11 Tips for new comedy film writers from Dan Mazer (Borat, Bruno, Ali G)
Dan Mazer has known Sascha Baron Cohen since he was 11, and worked with him to write Ali G, Borat and Bruno. Mazer opened the London Comedy Writers Festival 2011 with a Q&A packed with advice for up and coming writers. He's now working with Cohen on a film about a dictator, and in the past he's worked with Zig & Zag and written for Fantasy Football. He considers Richard Curtis, who got a murmur of approval from the audience, to be "the antichrist". Here are the key takeaways from his session:
- Character is the most important thing in comedy. Establish who the character is, what their back story is and what makes them funny, so that they can respond from a place that's consistent with that back story. "Forget jokes and lines at first," Mazer said. "Work on what makes the character funny." He said that they write three times as much for the Cohen movies as you would for a conventional film, because they don't know how people will respond, and which lines they'll be able to use. But the improvisation works because the characters are strong enough (Borat and Ali G, at least, he conceded) to respond in any situation. (If you were wondering, the only actors in Borat were Cohen, the prostitute character, and the manager character. Sascha Baron Cohen never went off character on set, and wore the same smelly suit for the whole shoot.)
- Don't count on specs. Writing a spec script might improve your chances by 1%, and writing one is better than not writing one. But you need something else to back it up. So…
- Be distinctive. First time writers need to have something on their CV that makes them stand out, but not necessarily a TV credit. Mazer said he knows people who have been commissioned on the basis of a three minute clip on Funny or Die. "Make yourself distinctive somewhere for a nanosecond," he said.
- Hear your work performed. Mazer has worked in stand-up, which he described as an education in what is and isn't funny. Hearing your jokes performed is the most valuable thing, so work with actors to hear your work aloud as often as possible. (That said, a cast can make or break a script, he added later, and some readthroughs fall flat while others really sing.)
- Get an advocate. "It's depressing for writers, but it's a talent industry," he said. "You could have the best script, but if you don't have talent to front it, it will flounder." Get your script to someone you're a fan of, even if it's someone who's up and coming. If you can get talent attached to your script, your chances increase significantly. (Find out what actors look for in a script.)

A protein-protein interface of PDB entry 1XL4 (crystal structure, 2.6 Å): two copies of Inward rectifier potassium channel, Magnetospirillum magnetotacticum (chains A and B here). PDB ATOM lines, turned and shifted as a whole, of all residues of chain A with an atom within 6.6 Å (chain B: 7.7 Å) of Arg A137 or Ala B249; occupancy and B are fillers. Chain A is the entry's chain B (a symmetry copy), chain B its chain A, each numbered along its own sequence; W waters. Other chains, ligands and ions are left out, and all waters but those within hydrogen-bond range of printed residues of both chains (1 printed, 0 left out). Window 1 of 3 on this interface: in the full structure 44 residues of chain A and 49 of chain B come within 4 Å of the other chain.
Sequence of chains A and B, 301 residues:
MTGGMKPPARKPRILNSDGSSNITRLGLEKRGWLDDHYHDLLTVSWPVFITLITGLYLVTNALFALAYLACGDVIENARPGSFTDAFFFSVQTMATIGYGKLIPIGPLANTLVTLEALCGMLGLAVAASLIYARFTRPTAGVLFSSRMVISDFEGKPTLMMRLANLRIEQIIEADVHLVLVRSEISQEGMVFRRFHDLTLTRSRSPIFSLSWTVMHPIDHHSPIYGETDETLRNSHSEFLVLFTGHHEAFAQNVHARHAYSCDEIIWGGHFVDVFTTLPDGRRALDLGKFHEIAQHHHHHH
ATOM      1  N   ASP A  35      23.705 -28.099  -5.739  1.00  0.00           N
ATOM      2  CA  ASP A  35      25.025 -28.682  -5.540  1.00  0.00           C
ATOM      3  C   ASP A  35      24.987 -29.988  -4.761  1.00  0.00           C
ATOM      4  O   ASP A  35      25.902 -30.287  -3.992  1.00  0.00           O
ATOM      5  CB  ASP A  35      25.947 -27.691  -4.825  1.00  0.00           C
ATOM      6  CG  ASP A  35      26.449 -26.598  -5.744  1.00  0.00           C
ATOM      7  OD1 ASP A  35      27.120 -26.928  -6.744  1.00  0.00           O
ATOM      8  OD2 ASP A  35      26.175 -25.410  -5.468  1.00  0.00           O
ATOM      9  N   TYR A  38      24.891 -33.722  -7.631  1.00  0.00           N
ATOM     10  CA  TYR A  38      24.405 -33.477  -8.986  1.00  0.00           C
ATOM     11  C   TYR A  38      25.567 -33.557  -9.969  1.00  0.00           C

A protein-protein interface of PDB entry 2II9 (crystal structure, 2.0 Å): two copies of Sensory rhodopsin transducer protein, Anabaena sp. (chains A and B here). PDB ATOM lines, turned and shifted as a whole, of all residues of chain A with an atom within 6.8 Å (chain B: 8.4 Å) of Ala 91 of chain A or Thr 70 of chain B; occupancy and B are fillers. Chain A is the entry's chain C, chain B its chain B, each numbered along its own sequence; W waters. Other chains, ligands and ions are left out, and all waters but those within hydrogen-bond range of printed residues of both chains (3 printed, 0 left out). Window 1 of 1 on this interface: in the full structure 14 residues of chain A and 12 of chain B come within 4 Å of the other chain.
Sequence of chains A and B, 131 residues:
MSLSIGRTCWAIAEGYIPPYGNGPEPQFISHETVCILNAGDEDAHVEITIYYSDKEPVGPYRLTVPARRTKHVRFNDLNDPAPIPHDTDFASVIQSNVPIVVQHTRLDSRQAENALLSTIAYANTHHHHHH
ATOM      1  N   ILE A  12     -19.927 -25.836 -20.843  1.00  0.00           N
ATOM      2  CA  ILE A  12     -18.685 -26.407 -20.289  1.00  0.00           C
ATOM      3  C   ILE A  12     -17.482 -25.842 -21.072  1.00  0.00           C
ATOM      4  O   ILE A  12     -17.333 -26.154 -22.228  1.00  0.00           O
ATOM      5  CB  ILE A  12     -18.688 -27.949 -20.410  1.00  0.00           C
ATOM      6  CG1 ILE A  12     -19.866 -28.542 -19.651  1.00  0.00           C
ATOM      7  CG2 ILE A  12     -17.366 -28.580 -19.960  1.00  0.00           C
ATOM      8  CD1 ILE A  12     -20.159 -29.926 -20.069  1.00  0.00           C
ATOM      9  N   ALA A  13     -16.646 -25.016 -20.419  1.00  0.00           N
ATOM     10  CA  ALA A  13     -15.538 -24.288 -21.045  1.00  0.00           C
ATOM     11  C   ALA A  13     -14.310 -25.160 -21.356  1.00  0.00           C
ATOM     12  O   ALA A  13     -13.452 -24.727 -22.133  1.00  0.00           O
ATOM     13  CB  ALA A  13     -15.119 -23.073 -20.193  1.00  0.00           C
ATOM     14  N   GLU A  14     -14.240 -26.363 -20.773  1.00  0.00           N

- Agents are important. Mazer signed with United Artists, who set him up with Jack Black. Together, they pitched an idea for a film about Jack Black in an old people's home to seven studios within two days. Five studios wanted the idea, and by 5pm on Friday, they had a two picture deal from Buena Vista for "more money than I dreamed of in my life".
- Assume failure. That's how he put it and it sounds a bit bleak out of context, but it clearly pays to be tough. The Jack Black project was cancelled when a new studio head came in and this often happens, Mazer said. "Assume failure and everything else that comes in is a bonus."
- Sparkle at the pitch meetings. "Without a script, you're peddling an idea, so they have to like you," said Mazer. "I'd go into a meeting with five jokes prepared. I hesitate to manufacture anecdotes to appear interesting, but you've got to play the game."
- Make sure you're funny. "Lots of people in this room won't be funny. You can delude yourself for a long time. There comes a point where the world is probably right and you are wrong. Go out and test it. Without that litmus test, you could be wasting your time more than anyone else's. I was fortunate to have three years at university [in Footlights] where I could be shit. You've got to find your voice."
- Stick to your vision. It's better to follow your voice, write what you believe in and let the world catch up. If you follow the market, there will be 100 others writing the same thing. Mazer said the worst things he'd written are when he'd tried to please others and created things that are derivative, resulting in end results that feel flimsy and superficial. (This was also one of the pieces of advice on writing children's books from the London Book Fair 2010, incidentally, and is probably true of all writing).
- Do it. "The brilliant thing is that you just need you and a keyboard. There's no excuse not to do it. Persevere and get out there. Putting a script on a desk is a 0.01% chance. You've got to really get it out there."